TI chips power Palm Pre, sales growth

Texas Instruments raised its outlook for the second quarter. Sales are being driven, in part, by growth for high-end smartphones like the Palm Pre.

Texas Instruments raised its outlook for the second quarter Monday, as analog chips and processors for high-end smartphones like the Palm Pre drive sales.

A Texas Instruments processor is the brain inside the Palm Pre
A Texas Instruments processor is the brain inside the Palm Pre Palm

In a "scheduled update" to its business outlook for the second quarter of 2009, TI said Monday that it expects revenue of between $2.30 and $2.50 billion, compared with the prior estimate of between $1.95 and $2.40 billion. Earnings per share is now expected to be between $0.14 to $0.22, compared with the previous estimate of between $0.01 and $0.15.

Though analog chips are the biggest driver of sequential growth, TI is also seeing a bump in sales of its application processors that go into smartphones such as the Palm Pre. TI's 600MHz OMAP 3430 processor is the brain inside the Pre. The chipmaker also supplies power management, audio, and USB silicon for the Pre.

"Orders were strong in April and May," said Ron Slaymaker, vice president and head of investor relations at TI, in a conference call on Monday afternoon. "We see strength in smartphones--the high-end segment of the market," he said.

And Sprint Nextel executives said Monday that the launch of the Palm Pre on Saturday hit a new sales record for the company. More good news for TI.

The competition to get silicon into the latest and greatest smartphone and mobile Internet device is severe. TI vies for silicon real estate with Samsung, Qualcomm, and Marvell. And the field is getting increasingly crowded: PC industry heavyweights Intel and Nvidia are focusing their considerable resources on the market. Intel, the largest chipmaker in the world, clearly wants to be a major player in the smartphone market by 2011.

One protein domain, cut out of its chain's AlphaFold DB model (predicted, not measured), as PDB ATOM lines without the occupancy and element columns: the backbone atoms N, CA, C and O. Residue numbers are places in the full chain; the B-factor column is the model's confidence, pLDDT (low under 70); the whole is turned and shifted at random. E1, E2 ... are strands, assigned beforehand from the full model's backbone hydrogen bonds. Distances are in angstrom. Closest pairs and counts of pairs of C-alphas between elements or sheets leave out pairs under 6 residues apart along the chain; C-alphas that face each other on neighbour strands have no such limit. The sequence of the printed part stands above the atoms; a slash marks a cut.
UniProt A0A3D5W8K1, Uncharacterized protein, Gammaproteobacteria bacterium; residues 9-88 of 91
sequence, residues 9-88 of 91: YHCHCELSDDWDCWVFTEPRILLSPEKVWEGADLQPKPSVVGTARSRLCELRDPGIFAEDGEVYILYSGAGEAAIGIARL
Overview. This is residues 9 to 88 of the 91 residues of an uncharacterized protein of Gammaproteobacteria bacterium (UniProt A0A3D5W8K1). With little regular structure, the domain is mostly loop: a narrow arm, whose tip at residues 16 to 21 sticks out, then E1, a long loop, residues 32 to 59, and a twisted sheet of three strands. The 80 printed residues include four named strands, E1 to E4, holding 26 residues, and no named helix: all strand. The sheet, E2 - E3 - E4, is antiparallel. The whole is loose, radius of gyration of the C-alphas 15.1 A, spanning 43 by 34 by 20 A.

And Apple is in the business, too. Though Apple would like it if the iPhone remained a black box (it doesn't matter what's inside, it's the Apple brand on the outside that matters), it is involved in the design of the processors inside its iPhones, according to analysts . The processor inside the iPhone is supplied by Samsung, but branded as an Apple chip.

The TI chip in the Pre is a superscalar design based on the Cortex-A8 core from U.K.-based ARM. The 3430 features "a dedicated level-2 cache and execution of up to twice as many instructions per clock cycle" over previous chips, according to TI documentation. It also integrates a Powervr SGX 2D/3D graphics accelerator.

About the author

Brooke Crothers writes about mobile computer systems, including laptops, tablets, smartphones: how they define the computing experience and the hardware that makes them tick. He has served as an editor at large at CNET News and a contributing reporter to The New York Times' Bits and Technology sections. His interest in things small began when living in Tokyo in a very small apartment for a very long time.

 

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